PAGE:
Based on analogy to the situation in Tirpak v. Derwinski, 2 Vet. App. 609 (1992), the Court concluded that the independent reviewer had not rendered an opinion and that his remarks did not constitute evidence one way or the other. The Court faulted BVA for failure to analyze the credibility and probative value of the favorable medical opinions, and for neglecting to include reasons or bases for its implicit finding that appellant is not entitled to the benefit of the doubt.

Service Analysis:

The jurisdictional decision is consistent with the definition of claims adopted by the Court in Hamilton. Although Contreras, involved different disabilities, a claim subsumes only the subsidiary questions which must be resolved to determine entitlement (Hamilton, page 12). Since direct service connection does not require consideration of secondary relationships, in the absence of pertinent evidence or contentions, the subsequent claim for secondary service connection was legally distinct.

"Proximate cause" is defined as "[t]he efficient cause; the one that necessarily sets the other causes in motion," and "proximate consequence or result" refers to "[o]ne which succeeds naturally in the ordinary course of things" (Black's Law Dictionary, 6th edition).

It appears that the BVA mistakenly weighed medical evidence on this issue even though none of it was, strictly speaking, relevant. The favorable opinions referred to stress/PTSD as having "an important causative role," leading to increased "risk" or "susceptibility," or constituting "a significant factor." One physician suggested that hypertension "may" reflect the cumulative effect of decades of stress, but acknowledged that there were insufficient studies on the issue.

None of the favorable evidence rendered the medical proposition in question well-grounded legally. At most, the physicians suggest that PTSD was a contributory cause in this case. It is, of course, impossible to identify the "proximate" cause of disability when medical research has yet to fully explore causal relationships scientifically - the term presupposes that they are known and factually ascertainable.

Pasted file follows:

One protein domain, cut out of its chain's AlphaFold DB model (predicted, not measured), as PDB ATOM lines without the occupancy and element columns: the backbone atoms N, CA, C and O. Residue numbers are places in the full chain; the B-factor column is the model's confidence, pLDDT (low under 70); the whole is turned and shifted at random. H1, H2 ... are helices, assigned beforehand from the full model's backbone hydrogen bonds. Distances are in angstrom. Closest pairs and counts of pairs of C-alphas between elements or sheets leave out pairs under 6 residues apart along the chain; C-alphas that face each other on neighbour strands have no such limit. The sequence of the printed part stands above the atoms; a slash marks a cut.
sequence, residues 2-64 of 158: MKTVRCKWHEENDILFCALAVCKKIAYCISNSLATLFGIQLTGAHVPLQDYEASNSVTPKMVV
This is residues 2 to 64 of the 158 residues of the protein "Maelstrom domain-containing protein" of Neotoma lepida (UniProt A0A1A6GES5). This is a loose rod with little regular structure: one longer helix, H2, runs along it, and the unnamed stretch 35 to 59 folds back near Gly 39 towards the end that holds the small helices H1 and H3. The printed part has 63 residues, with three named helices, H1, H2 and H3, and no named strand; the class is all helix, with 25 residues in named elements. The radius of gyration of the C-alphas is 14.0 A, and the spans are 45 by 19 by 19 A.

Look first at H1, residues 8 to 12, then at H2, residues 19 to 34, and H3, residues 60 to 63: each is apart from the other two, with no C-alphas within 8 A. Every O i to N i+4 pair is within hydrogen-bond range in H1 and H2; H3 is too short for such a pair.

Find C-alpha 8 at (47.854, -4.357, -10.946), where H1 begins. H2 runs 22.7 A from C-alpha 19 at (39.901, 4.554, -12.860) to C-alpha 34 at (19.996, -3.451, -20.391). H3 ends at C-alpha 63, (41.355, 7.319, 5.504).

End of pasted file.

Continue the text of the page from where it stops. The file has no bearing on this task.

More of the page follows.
The independent reviewer could have said "no, the available medical and scientific evidence does not currently establish that PTSD was the proximate cause of hypertension," but did not understand the question sufficiently to provide such an answer. His narrative implied that there was no basis for a contrary position.

It is interesting to note that Judge Farley (the author of this opinion) questioned the validity of this type of causal connection for application of the benefit-of-the-doubt rule during oral argument. In addition, the favorable medical opinions were from psychiatrists but the BVA had not discounted their evidence based on lack of expertise. On remand, the BVA will have an opportunity to readjudicate the case in light of questions which were initially raised during Court proceedings.

In summary, this is a claim which BVA should have denied because it was not well-grounded. Instead, the BVA accepted the evidence as probative of "proximate cause" but had no negative evidence. Ordinarily, the Court now reverses in that situation, but apparently refrained due to reservations about how the questions on appeal had been framed. Since procedural instructions already require unequivocal examination reports (M21-1, Part VI, ¶ 1.03b(4)), no change in current regional office guidance is necessary. The phrasing of requests for independent medical opinions is handled on a case-by-case basis by BVA and Advisory Review personnel.

RECOMMENDED VBA ACTION: None. This case reflects the manner in which an independent medical opinion was requested and reviewed in a particular appeal, and does not require any change in the way routine opinions are obtained or considered.

APPROVED

J. Gary Hickman, Director

Compensation and Pension Service